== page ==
If I express frustration at times, in this blog, it is because my findings are so clear, and I yet can't get a single expert in any field to give me the time of day, despite the fact that these discoveries are nothing short of earthshaking. What I am waiting for, is one expert who is brave enough, and selfless enough, to announce these findings including reincarnation, and me. Who won't try to compartmentalize them and steal them for himself, in other words, keeping me--and reincarnation--in the shadows. I won't let that happen, but I'd rather avoid the fight. I'm looking for one who will risk his or her neck to present the entire package to his or her peers. So far, as the King of the Dead said in "Lord of the Rings," "The way is shut."

Best regards,

Stephen Sakellarios, M.S.

*Henry Ward Beecher's "Star Papers," which he originally wrote in 1855 for the New York "Independent" over a "star" signature, do not appear to be Mathew's work, but rather, Beecher's own. Beecher was an avid fisherman, and wrote about it lyrically in this series, whereas I don't have any reason to believe that Mathew shared this hobby. Beecher might have adopted the signature in tribute to Mathew's 1844-47 series in the "Tribune," which, presumably, he would have believed was Fuller's. Mathew reviewed Beecher's talks several times, and always favorably, even after Beecher became embroiled in public scandal. One other writer that I know of, James Redpath, adopted this pseudonym for his paper, the "Pine and Palm," in 1861/62. Redpath knew of Mathew, and may have known him personally, but there is no way to know whether or not his adoption of this pseudonym was a coincidence. I don't suspect Mathew of ghost-writing these articles, because as I understand it, they advocated violence in combating slavery and Mathew would not have done so. Redpath is said to have later apologized for that message (as I recall reading during the course of my research).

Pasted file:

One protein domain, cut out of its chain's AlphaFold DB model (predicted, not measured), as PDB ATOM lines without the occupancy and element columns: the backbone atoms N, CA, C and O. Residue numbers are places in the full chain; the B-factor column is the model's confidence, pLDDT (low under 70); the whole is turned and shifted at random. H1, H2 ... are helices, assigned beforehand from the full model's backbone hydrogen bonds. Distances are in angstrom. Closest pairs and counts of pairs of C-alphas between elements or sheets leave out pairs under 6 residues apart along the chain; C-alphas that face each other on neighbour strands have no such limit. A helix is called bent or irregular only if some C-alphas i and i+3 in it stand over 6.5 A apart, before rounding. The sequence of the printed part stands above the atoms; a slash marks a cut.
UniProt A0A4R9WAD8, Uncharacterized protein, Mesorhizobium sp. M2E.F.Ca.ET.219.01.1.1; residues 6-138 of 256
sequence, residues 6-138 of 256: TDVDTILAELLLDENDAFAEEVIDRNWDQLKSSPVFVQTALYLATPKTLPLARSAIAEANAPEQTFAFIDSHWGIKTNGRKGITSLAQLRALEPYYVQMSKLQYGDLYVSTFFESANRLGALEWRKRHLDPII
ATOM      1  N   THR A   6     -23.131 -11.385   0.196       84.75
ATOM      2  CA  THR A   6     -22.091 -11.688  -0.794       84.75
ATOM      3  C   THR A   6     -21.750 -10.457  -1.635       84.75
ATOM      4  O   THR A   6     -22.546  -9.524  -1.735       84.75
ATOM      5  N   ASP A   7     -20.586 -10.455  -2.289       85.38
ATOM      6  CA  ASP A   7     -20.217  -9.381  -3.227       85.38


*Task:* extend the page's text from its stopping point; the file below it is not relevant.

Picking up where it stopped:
**As I've pointed out many times, Poe is also a total character mismatch for the pseudonym that "The Raven" first appeared under, "---- Quarles." But Mathew had very recently praised a poem by Francis Quarles, writing for the "Tribune" under the asterisk--and he had reviewed Quarles' poetry at some length, many years earlier, for "The Essayist." For that two-part review, however, he used one of his other pseudonyms in that paper, "Franklin, Jr."


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from the album, "Songs Without Words"